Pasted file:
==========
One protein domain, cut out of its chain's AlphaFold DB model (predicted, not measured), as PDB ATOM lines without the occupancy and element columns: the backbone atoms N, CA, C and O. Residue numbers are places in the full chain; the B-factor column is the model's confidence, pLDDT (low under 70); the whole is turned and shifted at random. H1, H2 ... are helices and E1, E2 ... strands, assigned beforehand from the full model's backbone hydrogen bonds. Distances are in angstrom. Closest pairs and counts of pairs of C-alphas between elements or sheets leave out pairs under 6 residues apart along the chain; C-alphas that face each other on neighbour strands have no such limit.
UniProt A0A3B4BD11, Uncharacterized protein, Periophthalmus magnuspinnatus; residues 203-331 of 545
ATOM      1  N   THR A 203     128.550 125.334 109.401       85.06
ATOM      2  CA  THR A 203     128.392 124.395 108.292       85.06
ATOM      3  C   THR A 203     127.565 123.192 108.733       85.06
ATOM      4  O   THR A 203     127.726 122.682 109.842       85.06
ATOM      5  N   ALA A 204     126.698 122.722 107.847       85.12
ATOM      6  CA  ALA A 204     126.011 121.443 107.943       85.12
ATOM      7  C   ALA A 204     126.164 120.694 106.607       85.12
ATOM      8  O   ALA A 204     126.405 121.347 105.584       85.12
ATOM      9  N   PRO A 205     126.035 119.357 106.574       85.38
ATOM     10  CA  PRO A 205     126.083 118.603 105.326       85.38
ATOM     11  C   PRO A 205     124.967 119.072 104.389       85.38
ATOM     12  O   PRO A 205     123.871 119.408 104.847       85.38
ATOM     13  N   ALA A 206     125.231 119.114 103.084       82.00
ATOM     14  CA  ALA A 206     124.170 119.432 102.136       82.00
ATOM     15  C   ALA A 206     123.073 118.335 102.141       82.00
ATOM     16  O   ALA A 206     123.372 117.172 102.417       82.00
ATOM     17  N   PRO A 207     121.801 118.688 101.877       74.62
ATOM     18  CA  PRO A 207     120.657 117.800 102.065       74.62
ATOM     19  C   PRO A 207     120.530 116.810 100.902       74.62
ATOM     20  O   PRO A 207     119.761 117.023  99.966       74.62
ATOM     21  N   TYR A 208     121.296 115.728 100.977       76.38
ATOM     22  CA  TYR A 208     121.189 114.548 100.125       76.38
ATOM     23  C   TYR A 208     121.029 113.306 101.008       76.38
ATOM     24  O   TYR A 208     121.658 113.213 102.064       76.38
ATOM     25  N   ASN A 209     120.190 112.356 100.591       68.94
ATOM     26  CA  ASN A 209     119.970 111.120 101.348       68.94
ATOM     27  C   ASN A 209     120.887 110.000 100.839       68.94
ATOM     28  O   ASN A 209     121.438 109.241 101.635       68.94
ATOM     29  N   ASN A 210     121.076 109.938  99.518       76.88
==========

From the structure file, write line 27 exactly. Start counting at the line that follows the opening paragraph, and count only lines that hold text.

ATOM     26  CA  ASN A 209     119.970 111.120 101.348       68.94